Do the clinical gains offered by these drugs in treating specific cancer indications justify the price increases? Schaeffer Center researchers Alice Chen and Dana Goldman explore how we might measure the value of these drugs.
A new analysis finds at least three quarters of the improvement in readmission rates by hospitals who had poor baseline performance was due to regression to the mean (i.e. statistical luck) rather than the policy.
Hospitals in Miami produced 13 percent fewer high-quality hospital stays than the U.S. average, while hospitals in Everett, Washington, a city 25 miles north of Seattle, perform over 20 percent better than average on value.
The proportion of settlements related to psychiatric emergencies has increased in recent years, suggesting the need for more resources to improve access and quality of care for patients with psychiatric emergencies.
Jacobson and Alpert studied more than 2.4 million monthly claims for chemotherapy treatment and found little impact on outpatient chemotherapy treatment for the majority of oncology drugs identified as experiencing shortages between 2004 and 2011.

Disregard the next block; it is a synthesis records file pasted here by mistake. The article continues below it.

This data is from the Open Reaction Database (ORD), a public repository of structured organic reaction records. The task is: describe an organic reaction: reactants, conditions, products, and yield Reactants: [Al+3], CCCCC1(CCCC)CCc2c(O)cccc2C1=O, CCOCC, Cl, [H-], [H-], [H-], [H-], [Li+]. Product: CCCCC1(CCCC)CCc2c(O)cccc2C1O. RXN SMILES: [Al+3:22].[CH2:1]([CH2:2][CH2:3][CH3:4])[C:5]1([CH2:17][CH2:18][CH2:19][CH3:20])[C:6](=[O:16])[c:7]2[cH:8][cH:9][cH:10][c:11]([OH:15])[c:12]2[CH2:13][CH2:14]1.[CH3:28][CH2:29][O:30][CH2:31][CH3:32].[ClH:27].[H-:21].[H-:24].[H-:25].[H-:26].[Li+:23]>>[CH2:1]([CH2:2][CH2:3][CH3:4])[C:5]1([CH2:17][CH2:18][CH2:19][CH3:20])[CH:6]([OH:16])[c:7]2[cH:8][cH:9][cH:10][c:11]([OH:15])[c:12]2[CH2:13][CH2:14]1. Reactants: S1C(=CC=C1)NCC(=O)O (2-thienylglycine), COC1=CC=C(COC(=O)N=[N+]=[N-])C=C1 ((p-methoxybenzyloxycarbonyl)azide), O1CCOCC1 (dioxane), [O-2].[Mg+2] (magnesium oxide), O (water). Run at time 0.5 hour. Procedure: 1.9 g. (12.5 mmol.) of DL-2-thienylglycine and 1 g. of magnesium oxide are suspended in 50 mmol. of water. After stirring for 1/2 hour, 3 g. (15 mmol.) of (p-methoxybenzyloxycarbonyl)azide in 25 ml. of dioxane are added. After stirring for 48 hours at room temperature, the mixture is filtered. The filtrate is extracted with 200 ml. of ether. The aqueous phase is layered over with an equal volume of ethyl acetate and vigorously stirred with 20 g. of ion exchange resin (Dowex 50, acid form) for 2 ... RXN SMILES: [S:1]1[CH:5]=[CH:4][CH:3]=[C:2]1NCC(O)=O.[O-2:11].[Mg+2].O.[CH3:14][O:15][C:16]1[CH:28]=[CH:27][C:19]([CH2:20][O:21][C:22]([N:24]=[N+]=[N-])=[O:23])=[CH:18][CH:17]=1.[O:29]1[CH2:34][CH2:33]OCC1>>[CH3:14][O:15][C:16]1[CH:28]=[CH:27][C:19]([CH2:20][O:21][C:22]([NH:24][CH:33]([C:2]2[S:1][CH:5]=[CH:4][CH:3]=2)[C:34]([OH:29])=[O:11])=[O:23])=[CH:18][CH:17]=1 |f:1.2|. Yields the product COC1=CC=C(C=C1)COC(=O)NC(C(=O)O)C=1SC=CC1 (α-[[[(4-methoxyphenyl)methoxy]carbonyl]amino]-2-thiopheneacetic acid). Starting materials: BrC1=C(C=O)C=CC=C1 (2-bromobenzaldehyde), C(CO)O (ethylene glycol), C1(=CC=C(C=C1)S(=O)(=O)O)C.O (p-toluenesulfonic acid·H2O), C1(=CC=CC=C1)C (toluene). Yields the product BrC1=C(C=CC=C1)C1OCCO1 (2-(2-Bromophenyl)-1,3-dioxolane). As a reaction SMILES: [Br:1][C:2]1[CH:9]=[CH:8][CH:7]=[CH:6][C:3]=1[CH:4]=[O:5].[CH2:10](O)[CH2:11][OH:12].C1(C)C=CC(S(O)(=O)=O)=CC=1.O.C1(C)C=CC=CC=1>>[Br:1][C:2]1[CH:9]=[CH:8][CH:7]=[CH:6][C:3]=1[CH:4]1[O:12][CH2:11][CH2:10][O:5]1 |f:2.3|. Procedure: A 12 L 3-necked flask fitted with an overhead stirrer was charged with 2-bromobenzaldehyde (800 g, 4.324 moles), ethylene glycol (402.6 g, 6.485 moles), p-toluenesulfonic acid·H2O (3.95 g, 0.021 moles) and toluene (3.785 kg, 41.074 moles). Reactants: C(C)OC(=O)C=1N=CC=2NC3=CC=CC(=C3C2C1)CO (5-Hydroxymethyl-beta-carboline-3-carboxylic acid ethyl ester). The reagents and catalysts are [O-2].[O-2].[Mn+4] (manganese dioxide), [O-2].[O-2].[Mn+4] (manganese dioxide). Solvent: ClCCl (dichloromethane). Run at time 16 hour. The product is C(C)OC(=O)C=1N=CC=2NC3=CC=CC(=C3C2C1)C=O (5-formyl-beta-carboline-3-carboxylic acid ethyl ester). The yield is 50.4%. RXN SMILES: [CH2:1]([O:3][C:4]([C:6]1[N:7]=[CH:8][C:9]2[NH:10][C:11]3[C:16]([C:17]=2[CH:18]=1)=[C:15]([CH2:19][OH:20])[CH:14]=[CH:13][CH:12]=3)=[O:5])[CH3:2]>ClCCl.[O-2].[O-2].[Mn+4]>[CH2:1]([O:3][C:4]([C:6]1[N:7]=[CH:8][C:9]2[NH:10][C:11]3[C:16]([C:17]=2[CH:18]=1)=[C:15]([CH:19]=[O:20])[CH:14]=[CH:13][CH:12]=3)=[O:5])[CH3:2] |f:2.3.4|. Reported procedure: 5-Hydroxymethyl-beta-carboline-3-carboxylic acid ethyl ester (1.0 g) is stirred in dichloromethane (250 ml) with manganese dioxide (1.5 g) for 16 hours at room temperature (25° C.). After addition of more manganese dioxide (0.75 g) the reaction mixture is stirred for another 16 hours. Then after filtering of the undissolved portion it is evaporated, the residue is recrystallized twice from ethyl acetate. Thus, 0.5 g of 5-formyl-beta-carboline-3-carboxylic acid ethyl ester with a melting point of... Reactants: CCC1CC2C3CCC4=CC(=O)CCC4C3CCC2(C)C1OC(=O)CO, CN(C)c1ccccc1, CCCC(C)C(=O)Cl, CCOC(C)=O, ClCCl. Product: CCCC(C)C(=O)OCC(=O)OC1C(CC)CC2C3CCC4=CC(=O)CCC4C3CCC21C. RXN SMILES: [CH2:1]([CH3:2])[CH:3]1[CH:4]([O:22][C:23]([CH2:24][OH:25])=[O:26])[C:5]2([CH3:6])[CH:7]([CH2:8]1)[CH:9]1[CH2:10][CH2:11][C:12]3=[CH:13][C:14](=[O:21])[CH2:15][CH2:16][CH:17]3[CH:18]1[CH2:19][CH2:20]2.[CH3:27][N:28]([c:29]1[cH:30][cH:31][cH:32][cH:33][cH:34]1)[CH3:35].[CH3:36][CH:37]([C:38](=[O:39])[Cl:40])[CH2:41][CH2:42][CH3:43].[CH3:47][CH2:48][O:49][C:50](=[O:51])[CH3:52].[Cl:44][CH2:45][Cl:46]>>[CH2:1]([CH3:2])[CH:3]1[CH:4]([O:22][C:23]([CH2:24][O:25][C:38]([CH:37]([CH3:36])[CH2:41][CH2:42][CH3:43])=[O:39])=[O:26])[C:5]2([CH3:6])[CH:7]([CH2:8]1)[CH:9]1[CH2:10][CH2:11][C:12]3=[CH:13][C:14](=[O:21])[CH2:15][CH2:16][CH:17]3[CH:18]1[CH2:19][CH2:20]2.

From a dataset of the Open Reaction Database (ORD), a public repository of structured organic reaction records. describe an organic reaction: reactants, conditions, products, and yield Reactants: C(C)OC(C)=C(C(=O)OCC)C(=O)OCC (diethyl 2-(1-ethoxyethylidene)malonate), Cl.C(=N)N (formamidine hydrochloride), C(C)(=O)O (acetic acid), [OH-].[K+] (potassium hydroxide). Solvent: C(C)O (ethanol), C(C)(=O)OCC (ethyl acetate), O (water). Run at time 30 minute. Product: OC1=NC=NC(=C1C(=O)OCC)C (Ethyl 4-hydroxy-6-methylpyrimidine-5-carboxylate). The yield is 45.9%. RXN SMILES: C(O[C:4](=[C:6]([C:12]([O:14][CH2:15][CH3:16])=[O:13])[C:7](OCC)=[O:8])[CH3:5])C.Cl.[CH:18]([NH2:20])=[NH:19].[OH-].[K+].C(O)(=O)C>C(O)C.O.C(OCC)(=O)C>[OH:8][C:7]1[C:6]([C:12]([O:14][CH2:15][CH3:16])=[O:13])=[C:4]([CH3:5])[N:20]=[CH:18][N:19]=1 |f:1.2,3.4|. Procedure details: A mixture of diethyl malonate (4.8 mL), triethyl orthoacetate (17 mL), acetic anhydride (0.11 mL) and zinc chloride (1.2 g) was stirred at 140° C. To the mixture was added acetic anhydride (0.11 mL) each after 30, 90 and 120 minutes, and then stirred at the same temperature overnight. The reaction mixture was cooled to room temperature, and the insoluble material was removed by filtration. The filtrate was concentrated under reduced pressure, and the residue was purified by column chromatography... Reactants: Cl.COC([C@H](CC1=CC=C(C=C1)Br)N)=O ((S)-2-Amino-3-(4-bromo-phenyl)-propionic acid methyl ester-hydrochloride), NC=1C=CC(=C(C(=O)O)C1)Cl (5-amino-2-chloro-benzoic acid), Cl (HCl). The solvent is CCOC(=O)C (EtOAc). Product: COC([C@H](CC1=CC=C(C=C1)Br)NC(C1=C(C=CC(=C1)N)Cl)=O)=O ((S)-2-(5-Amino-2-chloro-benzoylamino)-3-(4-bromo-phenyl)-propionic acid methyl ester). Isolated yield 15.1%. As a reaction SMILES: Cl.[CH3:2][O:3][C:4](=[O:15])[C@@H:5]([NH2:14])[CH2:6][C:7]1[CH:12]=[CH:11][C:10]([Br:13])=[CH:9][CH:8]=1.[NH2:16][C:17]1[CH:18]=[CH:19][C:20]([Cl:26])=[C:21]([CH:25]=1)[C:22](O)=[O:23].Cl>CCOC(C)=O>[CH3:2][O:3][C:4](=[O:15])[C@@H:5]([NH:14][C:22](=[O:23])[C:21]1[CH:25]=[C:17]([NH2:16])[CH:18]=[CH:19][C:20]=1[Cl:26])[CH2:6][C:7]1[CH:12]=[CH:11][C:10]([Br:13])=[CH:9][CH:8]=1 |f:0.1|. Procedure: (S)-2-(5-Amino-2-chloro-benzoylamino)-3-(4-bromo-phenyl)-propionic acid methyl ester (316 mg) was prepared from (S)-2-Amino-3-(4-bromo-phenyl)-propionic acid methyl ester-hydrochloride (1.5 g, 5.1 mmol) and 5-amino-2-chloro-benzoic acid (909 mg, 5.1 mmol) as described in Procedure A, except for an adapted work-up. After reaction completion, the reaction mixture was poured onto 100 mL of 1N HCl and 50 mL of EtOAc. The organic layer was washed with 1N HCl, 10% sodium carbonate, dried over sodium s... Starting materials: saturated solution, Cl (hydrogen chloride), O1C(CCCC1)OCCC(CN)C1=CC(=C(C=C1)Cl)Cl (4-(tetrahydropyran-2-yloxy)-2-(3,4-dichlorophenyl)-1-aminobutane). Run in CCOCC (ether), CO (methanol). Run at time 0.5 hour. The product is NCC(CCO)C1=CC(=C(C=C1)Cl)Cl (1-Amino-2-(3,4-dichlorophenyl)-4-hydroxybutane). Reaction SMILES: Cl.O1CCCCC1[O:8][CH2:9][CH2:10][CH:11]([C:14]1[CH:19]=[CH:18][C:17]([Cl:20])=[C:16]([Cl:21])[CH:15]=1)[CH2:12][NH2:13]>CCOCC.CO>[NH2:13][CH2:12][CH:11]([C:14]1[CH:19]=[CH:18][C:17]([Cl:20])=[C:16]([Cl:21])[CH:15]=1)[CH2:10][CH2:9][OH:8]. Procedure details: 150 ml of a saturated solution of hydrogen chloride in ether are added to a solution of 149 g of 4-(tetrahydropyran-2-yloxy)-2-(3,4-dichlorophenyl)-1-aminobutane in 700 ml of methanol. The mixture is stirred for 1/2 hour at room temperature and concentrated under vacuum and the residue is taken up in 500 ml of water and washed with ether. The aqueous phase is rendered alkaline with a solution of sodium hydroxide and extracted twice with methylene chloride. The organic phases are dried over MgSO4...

A new USC Schaeffer Center study shows the return on investing in improving educational attainment for those diagnosed with serious mental illness by age twenty-five, projecting positive impacts on health and economic outcomes.
Drug overdose mortality has reached unprecedented levels in the U.S., more than tripling over the past 20 years. Is this a uniquely American epidemic or are other high-income counties facing a similar crisis? RCMAR Scientist and USC Leonard Davis School Assistant Professor Jessica Ho looks at the data.